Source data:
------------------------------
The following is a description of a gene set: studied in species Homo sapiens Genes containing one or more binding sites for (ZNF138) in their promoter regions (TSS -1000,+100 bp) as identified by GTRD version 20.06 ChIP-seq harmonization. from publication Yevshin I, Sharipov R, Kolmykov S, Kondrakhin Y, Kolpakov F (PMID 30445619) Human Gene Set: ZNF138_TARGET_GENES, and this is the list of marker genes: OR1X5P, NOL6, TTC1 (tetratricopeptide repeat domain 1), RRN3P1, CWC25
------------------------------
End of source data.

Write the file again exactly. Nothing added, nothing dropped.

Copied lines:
The following is a description of a gene set: studied in species Homo sapiens Genes containing one or more binding sites for (ZNF138) in their promoter regions (TSS -1000,+100 bp) as identified by GTRD version 20.06 ChIP-seq harmonization. from publication Yevshin I, Sharipov R, Kolmykov S, Kondrakhin Y, Kolpakov F (PMID 30445619) Human Gene Set: ZNF138_TARGET_GENES, and this is the list of marker genes: OR1X5P, NOL6, TTC1 (tetratricopeptide repeat domain 1), RRN3P1, CWC25